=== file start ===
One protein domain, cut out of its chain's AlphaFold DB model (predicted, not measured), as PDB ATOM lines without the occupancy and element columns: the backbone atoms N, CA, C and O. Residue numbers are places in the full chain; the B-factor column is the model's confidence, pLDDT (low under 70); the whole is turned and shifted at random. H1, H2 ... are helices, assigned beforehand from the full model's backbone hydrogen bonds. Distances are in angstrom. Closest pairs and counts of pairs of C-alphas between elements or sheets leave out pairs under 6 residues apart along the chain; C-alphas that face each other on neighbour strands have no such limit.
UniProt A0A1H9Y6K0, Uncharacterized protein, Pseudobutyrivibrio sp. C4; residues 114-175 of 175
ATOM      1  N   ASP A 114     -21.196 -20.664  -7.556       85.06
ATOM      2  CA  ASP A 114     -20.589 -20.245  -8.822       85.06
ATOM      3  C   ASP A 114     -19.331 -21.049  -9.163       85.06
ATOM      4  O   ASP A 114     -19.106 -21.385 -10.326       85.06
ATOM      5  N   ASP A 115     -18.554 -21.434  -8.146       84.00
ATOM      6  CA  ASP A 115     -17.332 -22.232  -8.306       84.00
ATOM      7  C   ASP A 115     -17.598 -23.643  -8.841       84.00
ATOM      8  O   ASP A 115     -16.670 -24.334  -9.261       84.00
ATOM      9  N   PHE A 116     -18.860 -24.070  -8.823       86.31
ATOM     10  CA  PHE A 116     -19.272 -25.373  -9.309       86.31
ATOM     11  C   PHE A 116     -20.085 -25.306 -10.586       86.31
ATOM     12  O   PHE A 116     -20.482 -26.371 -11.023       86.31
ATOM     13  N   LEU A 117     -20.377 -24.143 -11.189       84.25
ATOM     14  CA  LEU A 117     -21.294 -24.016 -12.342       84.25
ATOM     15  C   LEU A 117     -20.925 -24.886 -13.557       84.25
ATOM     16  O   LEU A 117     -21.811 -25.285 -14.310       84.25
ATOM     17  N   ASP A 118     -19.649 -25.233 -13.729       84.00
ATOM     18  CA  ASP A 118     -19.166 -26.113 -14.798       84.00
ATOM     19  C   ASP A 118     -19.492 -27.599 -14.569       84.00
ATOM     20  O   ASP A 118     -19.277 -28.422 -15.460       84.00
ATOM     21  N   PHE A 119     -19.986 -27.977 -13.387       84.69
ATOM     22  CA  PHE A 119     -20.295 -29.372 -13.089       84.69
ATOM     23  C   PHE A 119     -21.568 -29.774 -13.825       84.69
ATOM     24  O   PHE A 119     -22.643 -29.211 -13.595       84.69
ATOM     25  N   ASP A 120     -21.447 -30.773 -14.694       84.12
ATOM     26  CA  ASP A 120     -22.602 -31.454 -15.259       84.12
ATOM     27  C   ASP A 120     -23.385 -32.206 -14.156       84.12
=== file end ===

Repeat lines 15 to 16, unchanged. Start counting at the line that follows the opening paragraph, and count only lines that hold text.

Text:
ATOM     14  CA  LEU A 117     -21.294 -24.016 -12.342       84.25
ATOM     15  C   LEU A 117     -20.925 -24.886 -13.557       84.25